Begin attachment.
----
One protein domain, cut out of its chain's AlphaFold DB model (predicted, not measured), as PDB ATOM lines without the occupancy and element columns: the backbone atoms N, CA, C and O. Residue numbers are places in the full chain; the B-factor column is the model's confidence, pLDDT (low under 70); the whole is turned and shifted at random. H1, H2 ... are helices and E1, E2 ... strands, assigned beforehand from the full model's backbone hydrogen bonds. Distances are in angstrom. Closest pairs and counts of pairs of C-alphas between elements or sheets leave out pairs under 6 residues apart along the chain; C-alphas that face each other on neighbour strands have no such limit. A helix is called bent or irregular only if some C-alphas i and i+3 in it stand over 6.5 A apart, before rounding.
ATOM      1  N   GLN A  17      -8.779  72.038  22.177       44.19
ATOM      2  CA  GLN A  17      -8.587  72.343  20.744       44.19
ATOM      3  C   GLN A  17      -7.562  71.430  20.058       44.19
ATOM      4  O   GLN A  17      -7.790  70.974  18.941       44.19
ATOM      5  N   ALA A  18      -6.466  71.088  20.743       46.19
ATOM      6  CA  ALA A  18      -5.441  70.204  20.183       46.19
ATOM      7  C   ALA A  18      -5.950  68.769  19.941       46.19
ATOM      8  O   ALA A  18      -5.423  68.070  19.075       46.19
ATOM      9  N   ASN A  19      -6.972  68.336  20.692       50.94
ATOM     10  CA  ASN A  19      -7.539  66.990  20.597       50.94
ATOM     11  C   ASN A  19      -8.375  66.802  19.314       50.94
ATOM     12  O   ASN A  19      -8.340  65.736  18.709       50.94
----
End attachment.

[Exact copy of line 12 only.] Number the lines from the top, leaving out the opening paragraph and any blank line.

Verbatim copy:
ATOM     12  O   ASN A  19      -8.340  65.736  18.709       50.94